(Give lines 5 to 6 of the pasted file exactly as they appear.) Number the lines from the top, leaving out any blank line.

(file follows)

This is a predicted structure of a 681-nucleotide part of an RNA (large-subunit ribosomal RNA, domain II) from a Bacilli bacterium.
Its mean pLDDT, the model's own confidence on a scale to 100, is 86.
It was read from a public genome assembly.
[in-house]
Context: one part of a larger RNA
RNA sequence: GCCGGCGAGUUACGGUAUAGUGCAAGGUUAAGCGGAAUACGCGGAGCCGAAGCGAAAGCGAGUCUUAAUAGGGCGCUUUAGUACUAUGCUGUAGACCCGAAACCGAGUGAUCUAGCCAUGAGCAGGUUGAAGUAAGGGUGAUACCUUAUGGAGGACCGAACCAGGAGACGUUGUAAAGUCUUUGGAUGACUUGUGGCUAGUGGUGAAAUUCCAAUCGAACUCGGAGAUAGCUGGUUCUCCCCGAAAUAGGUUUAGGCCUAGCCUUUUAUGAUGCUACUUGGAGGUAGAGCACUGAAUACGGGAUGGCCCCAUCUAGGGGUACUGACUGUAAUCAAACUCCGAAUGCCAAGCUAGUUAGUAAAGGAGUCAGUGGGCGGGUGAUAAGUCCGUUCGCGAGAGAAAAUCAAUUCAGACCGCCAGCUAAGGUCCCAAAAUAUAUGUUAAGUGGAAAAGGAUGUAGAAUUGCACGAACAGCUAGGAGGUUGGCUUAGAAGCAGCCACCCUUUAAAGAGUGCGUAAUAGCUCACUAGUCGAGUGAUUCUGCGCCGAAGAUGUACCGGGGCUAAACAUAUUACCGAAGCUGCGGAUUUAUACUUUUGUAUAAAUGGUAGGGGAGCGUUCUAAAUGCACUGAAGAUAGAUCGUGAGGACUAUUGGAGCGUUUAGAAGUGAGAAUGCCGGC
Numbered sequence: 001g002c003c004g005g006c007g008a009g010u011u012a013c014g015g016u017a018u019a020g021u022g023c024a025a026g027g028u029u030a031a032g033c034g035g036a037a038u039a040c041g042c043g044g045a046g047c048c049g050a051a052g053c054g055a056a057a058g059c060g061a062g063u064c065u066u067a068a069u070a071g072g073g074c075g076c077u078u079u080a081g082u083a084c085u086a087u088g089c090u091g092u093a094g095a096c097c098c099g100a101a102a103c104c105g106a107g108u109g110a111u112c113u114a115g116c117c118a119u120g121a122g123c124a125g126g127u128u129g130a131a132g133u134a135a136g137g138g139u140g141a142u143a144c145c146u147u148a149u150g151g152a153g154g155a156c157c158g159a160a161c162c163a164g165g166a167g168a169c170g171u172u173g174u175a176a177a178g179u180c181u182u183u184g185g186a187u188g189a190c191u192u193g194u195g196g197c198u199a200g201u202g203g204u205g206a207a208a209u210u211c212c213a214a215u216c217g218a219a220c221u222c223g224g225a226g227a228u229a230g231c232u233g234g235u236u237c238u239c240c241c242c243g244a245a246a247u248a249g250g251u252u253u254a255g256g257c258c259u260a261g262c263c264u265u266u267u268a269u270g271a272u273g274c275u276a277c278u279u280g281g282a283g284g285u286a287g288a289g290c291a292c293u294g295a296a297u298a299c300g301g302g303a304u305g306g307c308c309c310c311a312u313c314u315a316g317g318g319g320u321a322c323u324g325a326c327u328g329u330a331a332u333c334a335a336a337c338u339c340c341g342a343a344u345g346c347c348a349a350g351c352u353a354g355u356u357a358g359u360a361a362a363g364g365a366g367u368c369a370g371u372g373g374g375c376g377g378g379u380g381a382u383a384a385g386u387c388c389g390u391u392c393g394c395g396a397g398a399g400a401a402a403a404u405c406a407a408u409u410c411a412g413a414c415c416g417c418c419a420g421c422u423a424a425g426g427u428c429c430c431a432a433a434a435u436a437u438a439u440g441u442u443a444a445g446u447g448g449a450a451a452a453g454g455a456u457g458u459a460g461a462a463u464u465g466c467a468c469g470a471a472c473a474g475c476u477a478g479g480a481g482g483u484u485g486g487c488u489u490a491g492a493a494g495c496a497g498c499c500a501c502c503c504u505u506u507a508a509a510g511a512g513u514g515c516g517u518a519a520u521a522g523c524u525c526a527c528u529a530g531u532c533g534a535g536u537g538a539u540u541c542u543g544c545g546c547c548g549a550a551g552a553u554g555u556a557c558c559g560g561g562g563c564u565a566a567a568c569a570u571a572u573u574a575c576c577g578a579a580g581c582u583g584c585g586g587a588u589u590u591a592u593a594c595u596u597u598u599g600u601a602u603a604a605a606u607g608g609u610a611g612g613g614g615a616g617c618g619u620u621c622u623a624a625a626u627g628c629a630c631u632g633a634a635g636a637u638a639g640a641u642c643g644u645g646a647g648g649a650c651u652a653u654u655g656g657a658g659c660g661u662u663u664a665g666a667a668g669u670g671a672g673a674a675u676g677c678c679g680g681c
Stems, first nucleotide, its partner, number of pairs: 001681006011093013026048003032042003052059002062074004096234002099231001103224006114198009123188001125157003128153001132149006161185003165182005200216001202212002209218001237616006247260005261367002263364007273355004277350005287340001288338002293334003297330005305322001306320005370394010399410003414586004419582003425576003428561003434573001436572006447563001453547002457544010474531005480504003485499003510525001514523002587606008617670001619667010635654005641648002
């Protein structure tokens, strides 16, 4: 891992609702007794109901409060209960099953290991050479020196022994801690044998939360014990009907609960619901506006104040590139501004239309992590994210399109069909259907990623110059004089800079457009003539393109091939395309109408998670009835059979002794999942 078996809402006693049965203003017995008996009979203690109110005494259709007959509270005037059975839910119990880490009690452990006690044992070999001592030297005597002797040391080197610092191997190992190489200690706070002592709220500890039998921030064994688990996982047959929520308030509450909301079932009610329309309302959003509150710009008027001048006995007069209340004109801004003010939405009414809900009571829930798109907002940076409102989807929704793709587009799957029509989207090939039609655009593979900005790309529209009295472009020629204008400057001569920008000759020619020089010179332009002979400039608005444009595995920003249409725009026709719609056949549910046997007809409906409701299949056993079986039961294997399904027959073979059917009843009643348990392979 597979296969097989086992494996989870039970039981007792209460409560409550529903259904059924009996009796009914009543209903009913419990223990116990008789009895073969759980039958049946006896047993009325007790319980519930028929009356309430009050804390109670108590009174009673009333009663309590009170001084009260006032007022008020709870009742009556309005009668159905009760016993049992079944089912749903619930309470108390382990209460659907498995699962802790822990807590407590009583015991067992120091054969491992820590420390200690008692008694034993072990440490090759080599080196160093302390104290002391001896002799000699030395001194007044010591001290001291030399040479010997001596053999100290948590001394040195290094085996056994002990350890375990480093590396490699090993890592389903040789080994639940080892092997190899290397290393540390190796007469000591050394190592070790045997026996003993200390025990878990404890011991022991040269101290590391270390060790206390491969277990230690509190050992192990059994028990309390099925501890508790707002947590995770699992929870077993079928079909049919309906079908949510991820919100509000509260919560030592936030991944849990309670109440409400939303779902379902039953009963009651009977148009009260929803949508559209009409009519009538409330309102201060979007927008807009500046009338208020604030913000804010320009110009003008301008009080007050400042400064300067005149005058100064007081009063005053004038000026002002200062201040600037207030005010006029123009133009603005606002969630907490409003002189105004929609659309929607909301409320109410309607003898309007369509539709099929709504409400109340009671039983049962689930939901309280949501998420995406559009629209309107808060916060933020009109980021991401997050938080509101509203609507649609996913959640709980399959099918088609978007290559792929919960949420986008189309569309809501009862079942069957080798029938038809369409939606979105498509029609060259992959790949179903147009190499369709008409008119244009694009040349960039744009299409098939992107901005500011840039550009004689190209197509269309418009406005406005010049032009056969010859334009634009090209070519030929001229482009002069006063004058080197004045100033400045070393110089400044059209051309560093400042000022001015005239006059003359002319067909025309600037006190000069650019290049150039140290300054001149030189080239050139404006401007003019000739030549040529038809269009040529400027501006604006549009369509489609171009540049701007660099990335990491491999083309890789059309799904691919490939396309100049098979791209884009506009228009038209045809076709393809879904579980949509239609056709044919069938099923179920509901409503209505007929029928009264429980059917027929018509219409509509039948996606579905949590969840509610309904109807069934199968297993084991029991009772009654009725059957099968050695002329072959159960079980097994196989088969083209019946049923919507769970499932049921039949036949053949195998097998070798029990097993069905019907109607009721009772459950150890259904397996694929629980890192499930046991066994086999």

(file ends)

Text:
Context: one part of a larger RNA
RNA sequence: GCCGGCGAGUUACGGUAUAGUGCAAGGUUAAGCGGAAUACGCGGAGCCGAAGCGAAAGCGAGUCUUAAUAGGGCGCUUUAGUACUAUGCUGUAGACCCGAAACCGAGUGAUCUAGCCAUGAGCAGGUUGAAGUAAGGGUGAUACCUUAUGGAGGACCGAACCAGGAGACGUUGUAAAGUCUUUGGAUGACUUGUGGCUAGUGGUGAAAUUCCAAUCGAACUCGGAGAUAGCUGGUUCUCCCCGAAAUAGGUUUAGGCCUAGCCUUUUAUGAUGCUACUUGGAGGUAGAGCACUGAAUACGGGAUGGCCCCAUCUAGGGGUACUGACUGUAAUCAAACUCCGAAUGCCAAGCUAGUUAGUAAAGGAGUCAGUGGGCGGGUGAUAAGUCCGUUCGCGAGAGAAAAUCAAUUCAGACCGCCAGCUAAGGUCCCAAAAUAUAUGUUAAGUGGAAAAGGAUGUAGAAUUGCACGAACAGCUAGGAGGUUGGCUUAGAAGCAGCCACCCUUUAAAGAGUGCGUAAUAGCUCACUAGUCGAGUGAUUCUGCGCCGAAGAUGUACCGGGGCUAAACAUAUUACCGAAGCUGCGGAUUUAUACUUUUGUAUAAAUGGUAGGGGAGCGUUCUAAAUGCACUGAAGAUAGAUCGUGAGGACUAUUGGAGCGUUUAGAAGUGAGAAUGCCGGC